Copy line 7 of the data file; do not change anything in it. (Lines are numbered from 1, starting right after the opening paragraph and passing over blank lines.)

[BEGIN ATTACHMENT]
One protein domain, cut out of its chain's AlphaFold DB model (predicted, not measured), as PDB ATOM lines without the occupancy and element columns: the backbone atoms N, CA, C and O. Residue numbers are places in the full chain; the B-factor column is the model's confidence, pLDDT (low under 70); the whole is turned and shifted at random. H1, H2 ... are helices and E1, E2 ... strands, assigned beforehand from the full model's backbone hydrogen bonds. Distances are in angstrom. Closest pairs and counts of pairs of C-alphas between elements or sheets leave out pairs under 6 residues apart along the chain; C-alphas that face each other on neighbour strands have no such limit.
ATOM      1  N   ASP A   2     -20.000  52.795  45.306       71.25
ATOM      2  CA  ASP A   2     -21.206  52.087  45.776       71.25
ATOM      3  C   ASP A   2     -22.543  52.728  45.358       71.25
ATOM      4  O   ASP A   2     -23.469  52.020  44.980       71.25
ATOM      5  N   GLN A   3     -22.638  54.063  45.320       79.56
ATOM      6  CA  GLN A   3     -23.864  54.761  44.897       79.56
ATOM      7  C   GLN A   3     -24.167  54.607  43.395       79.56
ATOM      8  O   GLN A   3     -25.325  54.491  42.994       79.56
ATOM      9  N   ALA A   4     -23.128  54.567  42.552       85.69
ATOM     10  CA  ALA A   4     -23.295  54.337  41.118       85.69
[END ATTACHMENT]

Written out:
ATOM      7  C   GLN A   3     -24.167  54.607  43.395       79.56